Turner is a proponent of what he calls the “extended organism” thesis. (It’s meant as a variant of, and ultimately as an alternative to, Richard Dawkins’s “extended phenotype” model.) In Turner’s view, the physical termite mound—with its mud tunnels and walls, digested wood and grass and fungus—is part of the termite, rather than part of the environment on which the termite acts. The entire mound—insects plus structure—is thus a living thing: a self-regulating physiological and cognitive system, with a sense of its own boundaries, a memory, and a kind of collective intentionality.

The extended-organism hypothesis also recalls an older idea: that the termite, bee, or ant colony is a “superorganism.” This term was coined by William Wheeler in 1911, though the idea dates back to Darwin, who saw the superorganism as a solution to the “problem” of eusociality. The problem is this: if natural selection favors those organisms which are best at reproducing, then how do castes of nonreproductive insects ever evolve? One way to address the problem is to regard the colony as a whole as the unit of selection. The sterile worker should be thought of not as an individual organism but as a “well-flavored vegetable,” in Darwin’s phrase, produced by the queen.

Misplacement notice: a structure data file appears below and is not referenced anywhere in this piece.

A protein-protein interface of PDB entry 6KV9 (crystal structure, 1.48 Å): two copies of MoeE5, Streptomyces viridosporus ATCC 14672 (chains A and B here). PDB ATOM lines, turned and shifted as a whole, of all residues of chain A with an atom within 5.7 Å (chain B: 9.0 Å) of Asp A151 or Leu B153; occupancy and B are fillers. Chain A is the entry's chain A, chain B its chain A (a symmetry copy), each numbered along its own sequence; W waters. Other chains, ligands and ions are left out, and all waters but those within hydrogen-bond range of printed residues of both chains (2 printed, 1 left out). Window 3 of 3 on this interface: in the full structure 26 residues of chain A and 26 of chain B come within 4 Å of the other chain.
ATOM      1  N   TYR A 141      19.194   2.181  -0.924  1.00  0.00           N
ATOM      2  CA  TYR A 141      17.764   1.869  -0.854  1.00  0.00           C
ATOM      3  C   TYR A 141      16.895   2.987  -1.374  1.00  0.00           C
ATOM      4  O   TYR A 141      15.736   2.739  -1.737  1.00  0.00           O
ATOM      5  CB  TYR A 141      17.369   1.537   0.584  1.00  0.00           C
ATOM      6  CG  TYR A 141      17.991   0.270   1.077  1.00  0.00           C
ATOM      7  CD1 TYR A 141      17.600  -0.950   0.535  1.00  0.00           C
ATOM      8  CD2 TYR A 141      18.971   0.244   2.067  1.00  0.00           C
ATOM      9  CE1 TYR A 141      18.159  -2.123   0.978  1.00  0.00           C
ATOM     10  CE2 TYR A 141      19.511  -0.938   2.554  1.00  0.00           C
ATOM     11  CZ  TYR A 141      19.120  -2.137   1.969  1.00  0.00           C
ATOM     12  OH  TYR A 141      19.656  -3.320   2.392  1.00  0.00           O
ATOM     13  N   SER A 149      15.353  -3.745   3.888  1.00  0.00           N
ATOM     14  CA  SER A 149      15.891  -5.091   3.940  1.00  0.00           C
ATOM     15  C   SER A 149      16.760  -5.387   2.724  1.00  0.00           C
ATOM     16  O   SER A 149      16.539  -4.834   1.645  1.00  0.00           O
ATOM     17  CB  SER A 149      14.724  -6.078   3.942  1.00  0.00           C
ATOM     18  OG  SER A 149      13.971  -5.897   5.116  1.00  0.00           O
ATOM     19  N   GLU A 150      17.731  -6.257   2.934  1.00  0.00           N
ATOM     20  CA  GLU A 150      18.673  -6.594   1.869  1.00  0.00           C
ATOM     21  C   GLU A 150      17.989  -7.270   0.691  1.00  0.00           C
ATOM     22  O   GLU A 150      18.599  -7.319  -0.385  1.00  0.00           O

Today, most evolutionary theorists favor the “inclusive fitness” explanation of eusociality, a theory developed by W. D. Hamilton in the early nineteen-sixties. Hamilton showed mathematically that altruism can be a beneficial reproductive strategy for an organism, so long as the altruistic act benefits another organism to which it is sufficiently genetically similar. As a human being, the obvious way for me to reproduce my genes is to have biological children, who will inherit half of my genes. But I can also reproduce my genes by helping my sister, who shares on average half of my genetic material, nurture and protect her own children, who will share a quarter. If sacrificing my life will enable my sister to have more than twice as many children as I would have had, my sacrifice is “worth it,” from the perspective of my selfish genes. E. O. Wilson, though an early evangelist for Hamilton’s theory, has recently argued for a return to the superorganism as a solution to Darwin’s problem. In this, Wilson is very much in the minority; Richard Dawkins has called his criticisms of inclusive fitness “downright perverse.”